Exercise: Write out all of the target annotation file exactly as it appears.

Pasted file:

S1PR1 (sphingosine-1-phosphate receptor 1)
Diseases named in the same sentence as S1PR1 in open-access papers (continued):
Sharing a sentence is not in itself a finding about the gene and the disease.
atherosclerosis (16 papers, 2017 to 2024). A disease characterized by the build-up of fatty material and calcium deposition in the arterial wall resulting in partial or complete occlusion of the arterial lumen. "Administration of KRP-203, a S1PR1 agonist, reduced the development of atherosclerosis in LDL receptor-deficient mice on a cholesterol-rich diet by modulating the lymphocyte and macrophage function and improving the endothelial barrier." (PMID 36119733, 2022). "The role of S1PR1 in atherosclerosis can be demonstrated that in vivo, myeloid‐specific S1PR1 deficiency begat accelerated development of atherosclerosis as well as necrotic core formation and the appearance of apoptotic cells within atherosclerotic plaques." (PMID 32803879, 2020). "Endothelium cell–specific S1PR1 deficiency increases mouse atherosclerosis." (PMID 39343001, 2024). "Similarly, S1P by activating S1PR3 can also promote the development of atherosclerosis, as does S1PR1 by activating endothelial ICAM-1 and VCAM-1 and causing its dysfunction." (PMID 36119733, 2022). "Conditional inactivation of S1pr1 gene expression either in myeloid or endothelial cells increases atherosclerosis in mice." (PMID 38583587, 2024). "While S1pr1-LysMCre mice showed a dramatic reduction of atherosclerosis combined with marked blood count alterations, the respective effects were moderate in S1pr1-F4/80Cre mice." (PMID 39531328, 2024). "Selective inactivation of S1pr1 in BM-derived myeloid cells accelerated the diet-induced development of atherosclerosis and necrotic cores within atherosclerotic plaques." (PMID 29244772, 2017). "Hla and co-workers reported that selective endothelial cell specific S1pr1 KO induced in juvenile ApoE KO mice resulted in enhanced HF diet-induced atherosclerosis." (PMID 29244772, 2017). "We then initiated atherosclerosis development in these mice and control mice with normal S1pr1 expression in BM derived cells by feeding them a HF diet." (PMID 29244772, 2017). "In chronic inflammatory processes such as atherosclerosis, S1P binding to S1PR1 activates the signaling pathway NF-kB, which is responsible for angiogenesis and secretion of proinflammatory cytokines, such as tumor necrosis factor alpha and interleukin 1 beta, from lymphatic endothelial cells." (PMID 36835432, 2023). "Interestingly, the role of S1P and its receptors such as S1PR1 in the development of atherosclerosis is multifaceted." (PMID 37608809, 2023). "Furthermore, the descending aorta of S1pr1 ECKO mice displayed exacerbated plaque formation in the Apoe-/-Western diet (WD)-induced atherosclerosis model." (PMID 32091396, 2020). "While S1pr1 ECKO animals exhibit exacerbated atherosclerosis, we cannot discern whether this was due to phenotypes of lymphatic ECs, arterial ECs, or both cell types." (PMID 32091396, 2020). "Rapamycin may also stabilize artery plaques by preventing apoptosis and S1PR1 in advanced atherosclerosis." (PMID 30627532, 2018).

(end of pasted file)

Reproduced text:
S1PR1 (sphingosine-1-phosphate receptor 1)
Diseases named in the same sentence as S1PR1 in open-access papers (continued):
Sharing a sentence is not in itself a finding about the gene and the disease.
atherosclerosis (16 papers, 2017 to 2024). A disease characterized by the build-up of fatty material and calcium deposition in the arterial wall resulting in partial or complete occlusion of the arterial lumen. "Administration of KRP-203, a S1PR1 agonist, reduced the development of atherosclerosis in LDL receptor-deficient mice on a cholesterol-rich diet by modulating the lymphocyte and macrophage function and improving the endothelial barrier." (PMID 36119733, 2022). "The role of S1PR1 in atherosclerosis can be demonstrated that in vivo, myeloid‐specific S1PR1 deficiency begat accelerated development of atherosclerosis as well as necrotic core formation and the appearance of apoptotic cells within atherosclerotic plaques." (PMID 32803879, 2020). "Endothelium cell–specific S1PR1 deficiency increases mouse atherosclerosis." (PMID 39343001, 2024). "Similarly, S1P by activating S1PR3 can also promote the development of atherosclerosis, as does S1PR1 by activating endothelial ICAM-1 and VCAM-1 and causing its dysfunction." (PMID 36119733, 2022). "Conditional inactivation of S1pr1 gene expression either in myeloid or endothelial cells increases atherosclerosis in mice." (PMID 38583587, 2024). "While S1pr1-LysMCre mice showed a dramatic reduction of atherosclerosis combined with marked blood count alterations, the respective effects were moderate in S1pr1-F4/80Cre mice." (PMID 39531328, 2024). "Selective inactivation of S1pr1 in BM-derived myeloid cells accelerated the diet-induced development of atherosclerosis and necrotic cores within atherosclerotic plaques." (PMID 29244772, 2017). "Hla and co-workers reported that selective endothelial cell specific S1pr1 KO induced in juvenile ApoE KO mice resulted in enhanced HF diet-induced atherosclerosis." (PMID 29244772, 2017). "We then initiated atherosclerosis development in these mice and control mice with normal S1pr1 expression in BM derived cells by feeding them a HF diet." (PMID 29244772, 2017). "In chronic inflammatory processes such as atherosclerosis, S1P binding to S1PR1 activates the signaling pathway NF-kB, which is responsible for angiogenesis and secretion of proinflammatory cytokines, such as tumor necrosis factor alpha and interleukin 1 beta, from lymphatic endothelial cells." (PMID 36835432, 2023). "Interestingly, the role of S1P and its receptors such as S1PR1 in the development of atherosclerosis is multifaceted." (PMID 37608809, 2023). "Furthermore, the descending aorta of S1pr1 ECKO mice displayed exacerbated plaque formation in the Apoe-/-Western diet (WD)-induced atherosclerosis model." (PMID 32091396, 2020). "While S1pr1 ECKO animals exhibit exacerbated atherosclerosis, we cannot discern whether this was due to phenotypes of lymphatic ECs, arterial ECs, or both cell types." (PMID 32091396, 2020). "Rapamycin may also stabilize artery plaques by preventing apoptosis and S1PR1 in advanced atherosclerosis." (PMID 30627532, 2018).